Scoliosis | hip dysplasia | musculoskeletal abnormalities | dislocation
There is a high incidence of scoliosis in children with PWS therefore it is recommended that a paediatric orthopaedic surgeon conducts systemic clinical and radiographic evaluations for scoliosis, hip dysplasia, dislocation, and lower limb malalignment annually.
An orthopaedist should evaluate and treat, if necessary, curvature of the spine (scoliosis) and any other severe musculoskeletal abnormalities that require attention.
Many Children with Prader Willi Syndrome will develop scoliosis. Approximately 15% of these children will develop severe or significant curves, requiring bracing or surgery. The earlier the curve is detected, the better the possibilities for treating the curve with casting or bracing.
There are two peak ages for scoliosis presentation in children with PWS. Under the age of 4 years, most of the curves are C-shaped, and are most likely related to the hypotonia. The second peak, centered around 10 years of age, typically is the more common idiopathic S-shaped curve.
Importantly spinal deformities in children with PWS have less vertebral rotation than seen in other children with scoliosis curves of a similar size. Vertebral rotation causes the asymmetry of the chest wall seen during forward bending, usually the first sign of scoliosis. Therefore, the child with PWS may have a moderate curve radiographically, but only mild findings clinically. For that reason, there should be a much lower threshold for working up clinical findings in children with PWS, compared to otherwise unaffected children.
Scoliosis in infants with PWS is unlikely to develop prior to the influence of gravity across the spine. Therefore, monitoring of spine should begin when the child first sits independently, usually around the first birthday. Yearly screening radiographs of the seated or standing spine should be used in addition to a clinic examination. If a deviation greater than 10° from straight is noted, radiographs should be obtained more frequently, depending on the age of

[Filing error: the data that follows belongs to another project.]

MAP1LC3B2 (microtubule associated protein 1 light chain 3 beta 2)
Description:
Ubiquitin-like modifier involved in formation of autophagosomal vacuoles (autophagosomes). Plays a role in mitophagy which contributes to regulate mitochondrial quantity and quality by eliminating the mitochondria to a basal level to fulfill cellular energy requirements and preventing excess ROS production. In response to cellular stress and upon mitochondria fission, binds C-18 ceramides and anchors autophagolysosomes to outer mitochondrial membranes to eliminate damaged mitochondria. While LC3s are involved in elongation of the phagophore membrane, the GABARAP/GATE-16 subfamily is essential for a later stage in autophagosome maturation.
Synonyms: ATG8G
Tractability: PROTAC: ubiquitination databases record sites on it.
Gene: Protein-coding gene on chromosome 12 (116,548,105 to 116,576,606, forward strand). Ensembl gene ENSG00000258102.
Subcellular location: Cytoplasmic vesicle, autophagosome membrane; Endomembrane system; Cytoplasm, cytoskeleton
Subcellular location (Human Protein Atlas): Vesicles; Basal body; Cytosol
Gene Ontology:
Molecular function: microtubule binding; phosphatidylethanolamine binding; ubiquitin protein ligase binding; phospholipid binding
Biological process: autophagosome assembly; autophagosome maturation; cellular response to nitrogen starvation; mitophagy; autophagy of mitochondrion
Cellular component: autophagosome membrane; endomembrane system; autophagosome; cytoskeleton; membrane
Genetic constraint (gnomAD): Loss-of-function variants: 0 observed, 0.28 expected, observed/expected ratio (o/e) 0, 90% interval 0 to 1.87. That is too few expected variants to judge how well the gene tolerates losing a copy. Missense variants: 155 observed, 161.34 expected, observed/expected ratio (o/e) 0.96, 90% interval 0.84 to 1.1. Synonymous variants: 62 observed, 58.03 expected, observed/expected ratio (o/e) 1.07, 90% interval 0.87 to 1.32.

the child, size of the curve, and apparent risk towards progression.
Human Growth Hormone (HGH or Growth Hormone GH) has been shown, in multiple studies, to be beneficial for those with Prader-Willi Syndrome (PWS). Previously, it was thought that introducing Growth Hormone potentially could increase the severity of scoliosis, since scoliosis progression is most evident during periods of rapid growth. A long-term study reported at a Paediatric Endocrinology meeting in 2019, looked at the incidence and severity of scoliosis in children with PWS treated with GH. This study showed no difference in the prevalence of scoliosis. However, the severity of scoliosis was modestly better in children who received GH (less curvature), perhaps because of more/stronger muscles in those who received GH. The research, “Effects of eight years growth hormone treatment on the onset and progression of scoliosis in children with Prader-Willi syndrome,” was presented in September at the European Society for Paediatric Endocrinology in Vienna, Austria, and published in the journal Hormone Research in Paediatrics.
Osteopenia/Osteoporosis, and high pain threshold are aspects of PWS that have the potential to complicate all facets of orthopaedic nonsurgical and surgical management in people with PWS. It is important that the Orthopaedic Specialist is experienced with PWS and understands the complications involved in treating children and adults with PWS.
Information gathered above has been sourced from the Prader-Willi Syndrome Association (USA) from their publication ‘Guidelines on Scoliosis Monitoring and Treatment for Children with Prader-Willi Syndrome‘.